During the development of MariaDB, a lot of things are tested. However the most important workload to be tested is the one we don’t have access to, and that is your workload.
As many of you run your own CI, we’d like you to invite you to join the testing of MariaDB. quay.io/mariadb-foundation/mariadb-devel is a container repository using the latest from our main stable branches. By the time any code gets into these branches it has been reviewed and passed our tests. The developers of the change consider it finished, so this is the perfect time to take this code and test it on your workload.
The Docker Library official MariaDB image is now maintained by the MariaDB Foundation, and has been for the last six months. If you didn’t notice, we’ll take that as a compliment, as the previous maintainers of Docker Library from Infosiftr were doing a good job already. Infosiftr still provide valuable quality assurance on the releases before they get to you.
What we have done, with assistance from you, our community, is:
- Continued the parting contribution by Infosiftr MARIADB_* environment names and added MARIADB_INITDB_SKIP_TZINFO for consistency.
- Allowed the timezone to be changed.
MariaDB Foundation needs help from a Debian/Ubuntu packaging expert to continue to provide high value MariaDB Server packaging.
MariaDB Server is packaged in Debian and Ubuntu distributions, and by MariaDB Foundation as a upstream repository. A significant effort occurred to make this possible and stable. MariaDB Foundation wants to continue to innovate in the packaging to provide the best out-of-the-box experience for our users. To ensure this innovation remains stable and considered for the wide range of Debian/Ubuntu users we require a person/company/collective, with a very high quality of packaging and communication skills, to work within the MariaDB community ecosystem to deliver this outcome.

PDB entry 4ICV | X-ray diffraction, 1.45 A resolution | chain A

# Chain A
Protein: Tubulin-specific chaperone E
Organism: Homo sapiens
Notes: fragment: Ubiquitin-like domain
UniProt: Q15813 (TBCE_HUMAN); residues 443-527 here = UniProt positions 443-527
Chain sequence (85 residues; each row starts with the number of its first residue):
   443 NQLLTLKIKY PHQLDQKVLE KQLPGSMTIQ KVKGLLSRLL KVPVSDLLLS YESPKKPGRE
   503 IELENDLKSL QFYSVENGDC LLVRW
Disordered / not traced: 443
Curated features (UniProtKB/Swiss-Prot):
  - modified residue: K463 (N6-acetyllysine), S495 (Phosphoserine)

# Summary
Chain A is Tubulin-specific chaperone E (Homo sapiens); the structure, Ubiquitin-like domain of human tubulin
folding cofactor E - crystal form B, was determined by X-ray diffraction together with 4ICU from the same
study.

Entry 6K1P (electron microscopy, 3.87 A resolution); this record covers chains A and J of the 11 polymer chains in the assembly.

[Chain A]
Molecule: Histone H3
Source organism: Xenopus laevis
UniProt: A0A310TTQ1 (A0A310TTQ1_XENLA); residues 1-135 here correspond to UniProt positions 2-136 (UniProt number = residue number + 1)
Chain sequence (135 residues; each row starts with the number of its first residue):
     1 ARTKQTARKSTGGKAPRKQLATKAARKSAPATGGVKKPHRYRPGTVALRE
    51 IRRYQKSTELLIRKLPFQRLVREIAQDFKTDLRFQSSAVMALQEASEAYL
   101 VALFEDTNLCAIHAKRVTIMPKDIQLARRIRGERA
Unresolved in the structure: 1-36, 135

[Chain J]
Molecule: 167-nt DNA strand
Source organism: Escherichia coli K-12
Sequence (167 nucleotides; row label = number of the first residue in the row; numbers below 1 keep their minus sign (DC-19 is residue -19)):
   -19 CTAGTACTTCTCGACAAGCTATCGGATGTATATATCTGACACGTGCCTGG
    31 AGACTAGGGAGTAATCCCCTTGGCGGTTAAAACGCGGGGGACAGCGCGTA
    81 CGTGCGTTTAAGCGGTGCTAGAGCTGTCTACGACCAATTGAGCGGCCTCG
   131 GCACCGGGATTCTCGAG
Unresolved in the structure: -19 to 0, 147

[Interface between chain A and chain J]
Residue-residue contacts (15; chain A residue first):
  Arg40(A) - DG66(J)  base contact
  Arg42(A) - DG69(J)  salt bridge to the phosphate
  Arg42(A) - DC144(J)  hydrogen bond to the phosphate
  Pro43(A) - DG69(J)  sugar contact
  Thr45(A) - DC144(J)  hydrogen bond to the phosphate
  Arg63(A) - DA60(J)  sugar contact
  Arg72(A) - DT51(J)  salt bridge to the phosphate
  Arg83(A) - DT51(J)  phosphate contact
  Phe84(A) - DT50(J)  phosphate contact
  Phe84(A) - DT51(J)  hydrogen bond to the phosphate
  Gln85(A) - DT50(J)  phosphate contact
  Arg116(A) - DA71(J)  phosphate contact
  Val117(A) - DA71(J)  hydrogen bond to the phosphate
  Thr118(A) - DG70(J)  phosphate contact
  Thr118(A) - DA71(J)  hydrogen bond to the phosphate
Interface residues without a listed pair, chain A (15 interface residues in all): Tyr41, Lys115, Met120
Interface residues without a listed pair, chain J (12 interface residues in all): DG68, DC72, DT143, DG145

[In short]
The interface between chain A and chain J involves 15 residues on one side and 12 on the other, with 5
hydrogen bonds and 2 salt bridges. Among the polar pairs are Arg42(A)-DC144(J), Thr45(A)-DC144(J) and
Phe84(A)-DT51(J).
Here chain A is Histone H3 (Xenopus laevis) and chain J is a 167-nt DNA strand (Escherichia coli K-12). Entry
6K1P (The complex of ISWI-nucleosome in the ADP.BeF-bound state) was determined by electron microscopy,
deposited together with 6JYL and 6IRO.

On the last day of the year, let me share a few thoughts in hindsight on a year that didn’t turn out as anyone expected. The outcome: Not everyone was as lucky as MariaDB Foundation. The pandemic takes longer than expected, and mixes the deck of winners and losers. Sure, most of us lose, a lot. But the forced break can provide lessons for a better post-pandemic life (and business).
Picture: Sanna Marin, PM of Finland, CC BY 4.0 Laura Kotila/Statsrådets kansli 2019 via Wikimedia Commons
Background: In March this year (which sometimes feels like yesterday, sometimes like ages ago), I wrote two blog entries about the strange situation caused by the Corona pandemic.
At MariaDB Foundation, we have many reasons to be thankful towards all of those who have helped us during 2020.
We have recently expressed our gratitude towards contributors in our ecosystem, in 2020. Daniel Black explicitly thanked Tencent for their contributions, and Vicentiu Ciorbaru for the ARM related contributions.
On the same note, Intel has given us access to hardware and software to enable builds using Intel compilers, but more on that once we can release these new builds.
You might have heard the story of how we picked a sea-lion as our logo. Now that this lovely beast has been with us for a while, we think it’s high time to give it a name and of course we turn to our wonderful community for suggestions.
The rules are simple: complete this form, telling us what you think we should name the sea lion and why. Later, Maria Widenius will pick her favorite from the submissions, and the winner will get a collection of MariaDB t-shirts and other swag, an artwork by Maria, and of course eternal fame!
My primary motivation to contribute to the open source community is because I strongly believe in the idea that software is free, to copy, modify and study.
It’s been close to four months since we announced our new project of renewing MariaDB Downloads. We are now ready to launch our first version. We have done a lot of work behind the scenes which will simplify further developments. A technical breakdown post is coming, but for now, let’s focus on the new features!
User friendliness – one click to download
User friendliness is at the core of MariaDB (going all the way back to MySQL times). It should be really easy to download, install and run MariaDB.